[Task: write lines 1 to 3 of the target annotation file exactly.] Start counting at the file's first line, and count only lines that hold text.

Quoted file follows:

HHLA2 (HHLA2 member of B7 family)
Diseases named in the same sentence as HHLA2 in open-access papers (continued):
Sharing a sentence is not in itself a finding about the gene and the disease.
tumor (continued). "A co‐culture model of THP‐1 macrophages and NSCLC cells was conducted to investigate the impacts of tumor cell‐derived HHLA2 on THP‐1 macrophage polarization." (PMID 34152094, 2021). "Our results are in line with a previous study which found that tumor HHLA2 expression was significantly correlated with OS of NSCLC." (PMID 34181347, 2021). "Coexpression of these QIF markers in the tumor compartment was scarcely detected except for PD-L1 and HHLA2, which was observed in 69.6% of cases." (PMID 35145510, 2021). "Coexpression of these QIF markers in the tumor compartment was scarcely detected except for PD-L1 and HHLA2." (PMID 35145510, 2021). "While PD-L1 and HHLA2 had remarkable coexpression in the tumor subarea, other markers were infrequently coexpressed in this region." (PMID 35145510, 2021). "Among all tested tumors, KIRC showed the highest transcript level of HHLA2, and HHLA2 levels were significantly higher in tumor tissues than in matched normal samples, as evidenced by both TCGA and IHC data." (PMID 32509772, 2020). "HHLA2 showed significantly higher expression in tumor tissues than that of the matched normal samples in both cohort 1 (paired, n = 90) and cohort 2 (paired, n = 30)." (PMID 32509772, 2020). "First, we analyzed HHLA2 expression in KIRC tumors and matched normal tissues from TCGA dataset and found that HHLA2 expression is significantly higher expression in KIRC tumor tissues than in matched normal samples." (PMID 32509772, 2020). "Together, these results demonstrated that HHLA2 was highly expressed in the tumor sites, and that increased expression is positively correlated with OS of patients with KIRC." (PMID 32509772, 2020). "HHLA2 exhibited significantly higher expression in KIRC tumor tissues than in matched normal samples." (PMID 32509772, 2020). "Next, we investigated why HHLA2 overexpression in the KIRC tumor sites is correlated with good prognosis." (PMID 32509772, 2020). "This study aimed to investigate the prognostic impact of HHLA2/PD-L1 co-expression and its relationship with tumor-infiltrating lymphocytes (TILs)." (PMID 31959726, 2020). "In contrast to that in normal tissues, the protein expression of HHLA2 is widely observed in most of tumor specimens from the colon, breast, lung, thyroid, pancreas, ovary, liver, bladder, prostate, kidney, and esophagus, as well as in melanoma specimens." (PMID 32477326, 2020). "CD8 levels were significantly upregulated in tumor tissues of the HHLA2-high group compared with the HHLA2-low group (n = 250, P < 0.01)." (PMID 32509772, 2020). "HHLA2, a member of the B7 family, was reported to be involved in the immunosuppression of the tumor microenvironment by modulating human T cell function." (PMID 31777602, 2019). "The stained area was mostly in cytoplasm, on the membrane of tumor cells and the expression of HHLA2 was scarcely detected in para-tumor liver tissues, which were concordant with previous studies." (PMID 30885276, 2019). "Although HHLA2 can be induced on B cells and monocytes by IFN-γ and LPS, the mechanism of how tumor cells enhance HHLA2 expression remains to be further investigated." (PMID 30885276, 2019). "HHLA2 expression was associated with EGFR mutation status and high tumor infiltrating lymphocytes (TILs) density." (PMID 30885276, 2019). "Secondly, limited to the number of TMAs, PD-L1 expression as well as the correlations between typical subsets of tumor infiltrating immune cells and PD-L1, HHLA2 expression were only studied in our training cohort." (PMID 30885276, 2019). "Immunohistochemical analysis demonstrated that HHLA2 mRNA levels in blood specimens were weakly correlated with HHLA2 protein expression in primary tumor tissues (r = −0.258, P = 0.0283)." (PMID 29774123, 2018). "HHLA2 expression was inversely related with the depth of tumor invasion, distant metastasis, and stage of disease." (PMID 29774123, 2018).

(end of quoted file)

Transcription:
HHLA2 (HHLA2 member of B7 family)
Diseases named in the same sentence as HHLA2 in open-access papers (continued):
Sharing a sentence is not in itself a finding about the gene and the disease.